BENSON — Yui Salazar will be heading to the YES (Youth, Engineering and Science) Fair later this month with her scientific investigation that delves into the “five-second rule.”

The Benson Middle School eighth-grader recently designed and conducted an experiment using the scientific method to test bacteria growth on food that hits the floor.

“Many people believe that if you drop food on the floor and pick it up in less than five seconds, it’s not contaminated by bacteria and it’s still safe to eat,” Salazar said, while standing next to her display board that showcased the procedures she used for her experiment and its outcome.

“I questioned whether food that is dropped is still safe to eat and conducted experiments using apple slices for the food source,” she said.

Salazar used equal sized slices and dropped them on the floor using different time increments.

“One slice was on the floor for one second, one for three and one for five,” she said. “I also had one slice that was not dropped.”

Interestingly, the apple slice that did not come in contact with the floor grew the most bacteria, Salazar noted in her experiment. But the bacteria on the dropped, or “contaminated” slices was much brighter in color than what was growing on the slice that had not been dropped.

“The brighter colored bacteria is more dangerous if consumed,” Salazar said. “Through my experiment, I discovered that food that is dropped on the floor is unsafe to eat, even if it’s less than five seconds. But food that sits around grows bacteria as well,” Salazar said of her investigation and subsequent results.

Every year, Benson Middle School students design and conduct an experiment using the scientific method as they search for answers. The students come up with a scientific project, test a question and then reveal their observations and data in a step-by-step process.

Another Benson eighth-grader, Lydia Marks, won “Best of Show” for her project, “I set fire to the wood!”

Using four types of wood, she wanted to see which one would raise the temperature of water the most while burning.

“I tested oak, mesquite, maple and pine,” Marks said. “My hypothesis was that the denser the wood, the higher it would raise the water temperature, but the results for my experiment didn’t work out that way. Of the four different types of wood that I used, oak was the denest, but the least dense wood, which was pine, raised the water temperature the most.”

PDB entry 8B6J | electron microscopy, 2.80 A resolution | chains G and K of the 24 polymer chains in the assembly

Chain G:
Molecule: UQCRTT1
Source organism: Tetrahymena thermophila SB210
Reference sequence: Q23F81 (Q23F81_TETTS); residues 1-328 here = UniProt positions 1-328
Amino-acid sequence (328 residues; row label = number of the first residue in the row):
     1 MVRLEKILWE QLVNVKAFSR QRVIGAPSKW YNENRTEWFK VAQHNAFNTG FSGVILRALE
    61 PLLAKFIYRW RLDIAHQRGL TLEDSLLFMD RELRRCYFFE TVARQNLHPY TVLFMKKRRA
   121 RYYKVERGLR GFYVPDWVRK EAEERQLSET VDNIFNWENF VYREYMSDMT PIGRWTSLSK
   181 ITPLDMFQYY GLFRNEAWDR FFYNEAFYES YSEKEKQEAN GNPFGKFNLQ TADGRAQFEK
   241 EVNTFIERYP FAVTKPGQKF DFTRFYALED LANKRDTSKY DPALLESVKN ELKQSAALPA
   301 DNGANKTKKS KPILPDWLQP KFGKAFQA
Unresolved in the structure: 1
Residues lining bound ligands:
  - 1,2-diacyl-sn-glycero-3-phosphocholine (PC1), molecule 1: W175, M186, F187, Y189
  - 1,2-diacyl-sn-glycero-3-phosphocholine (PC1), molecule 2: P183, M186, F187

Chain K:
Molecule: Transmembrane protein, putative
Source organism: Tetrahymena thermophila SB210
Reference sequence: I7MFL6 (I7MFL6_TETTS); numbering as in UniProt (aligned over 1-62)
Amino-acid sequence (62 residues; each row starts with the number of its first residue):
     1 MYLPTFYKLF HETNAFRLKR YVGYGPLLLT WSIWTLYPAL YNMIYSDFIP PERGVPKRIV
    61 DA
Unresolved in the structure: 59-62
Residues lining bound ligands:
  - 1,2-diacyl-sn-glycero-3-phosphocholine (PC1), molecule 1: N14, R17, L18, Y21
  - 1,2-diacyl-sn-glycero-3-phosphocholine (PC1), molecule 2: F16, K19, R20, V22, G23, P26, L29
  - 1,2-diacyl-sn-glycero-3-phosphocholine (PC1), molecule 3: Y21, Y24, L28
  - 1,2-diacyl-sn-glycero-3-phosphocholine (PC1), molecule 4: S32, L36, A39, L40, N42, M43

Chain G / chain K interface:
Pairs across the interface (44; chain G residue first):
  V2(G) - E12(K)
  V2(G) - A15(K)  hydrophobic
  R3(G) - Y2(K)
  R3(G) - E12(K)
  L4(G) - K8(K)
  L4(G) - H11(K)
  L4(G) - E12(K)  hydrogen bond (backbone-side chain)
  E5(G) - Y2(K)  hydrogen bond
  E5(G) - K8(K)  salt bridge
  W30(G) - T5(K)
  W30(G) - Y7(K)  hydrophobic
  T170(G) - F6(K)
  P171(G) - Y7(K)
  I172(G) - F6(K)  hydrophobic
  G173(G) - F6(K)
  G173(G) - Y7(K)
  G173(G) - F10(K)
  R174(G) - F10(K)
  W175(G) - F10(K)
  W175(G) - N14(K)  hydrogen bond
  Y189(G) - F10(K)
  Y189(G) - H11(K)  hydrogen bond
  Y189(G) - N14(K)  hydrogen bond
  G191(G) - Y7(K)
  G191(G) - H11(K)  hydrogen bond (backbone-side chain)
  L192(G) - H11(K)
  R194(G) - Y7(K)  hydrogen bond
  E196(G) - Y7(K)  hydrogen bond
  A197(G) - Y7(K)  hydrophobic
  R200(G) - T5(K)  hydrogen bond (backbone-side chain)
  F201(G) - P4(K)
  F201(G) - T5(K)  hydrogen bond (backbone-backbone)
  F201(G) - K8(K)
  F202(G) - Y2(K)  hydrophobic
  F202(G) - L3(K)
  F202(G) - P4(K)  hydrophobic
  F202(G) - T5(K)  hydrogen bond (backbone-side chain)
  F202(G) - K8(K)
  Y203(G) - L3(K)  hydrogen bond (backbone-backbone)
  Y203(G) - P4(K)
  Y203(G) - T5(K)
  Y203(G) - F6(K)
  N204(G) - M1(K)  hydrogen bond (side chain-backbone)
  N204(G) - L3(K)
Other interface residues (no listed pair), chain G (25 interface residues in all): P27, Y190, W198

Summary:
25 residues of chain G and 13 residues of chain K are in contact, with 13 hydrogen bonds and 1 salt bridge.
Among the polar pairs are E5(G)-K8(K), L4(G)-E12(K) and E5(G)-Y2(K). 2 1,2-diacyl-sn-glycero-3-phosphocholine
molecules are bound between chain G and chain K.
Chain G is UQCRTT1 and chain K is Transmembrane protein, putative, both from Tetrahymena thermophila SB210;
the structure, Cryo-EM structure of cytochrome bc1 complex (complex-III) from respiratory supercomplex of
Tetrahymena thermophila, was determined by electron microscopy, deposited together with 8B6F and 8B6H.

Marks said she’s excited about taking her experiment to the YES Fair this year and seeing how it does against all the other projects at the event.

For his project, Nathan Miles, also an eighth-grader, wanted to know how oxidation affects the pH of water by dropping a nail in water and testing the pH level.

The students’ investigations were showcased and judged at Benson Middle School’s recent science fair, with the top few projects in each grade awarded ribbons. The winning projects will be entered in the annual YES Fair at the Windemere Hotel and Conference Center, 2047 S. Highway 92 in Sierra Vista, with this year’s event scheduled from Feb. 25 through 27.

Every year, the YES Fair draws hundreds of science-minded middle and high school students from all over Cochise County for the judged competition where they win ribbons, certificates and money for top projects.

Sponsored by Sulphur Springs Valley Electric Co-op, fifth- through twelfth-grade students who live in SSVEC’s service area, as well as students from schools in Bisbee, Douglas, Nogales and Tombstone are eligible to enter science projects in the event.

Throughout the competition, display boards fill the Windemere halls and conference rooms with projects that explore all areas of science, engineering, math and technology.

Every year, two high school projects are selected as grand prize winners to compete in an annual Intel International Science and Engineering Fair — representing the world’s largest pre-college science competition — with this year’s event scheduled from May 10 through 15 in Anaheim, California.

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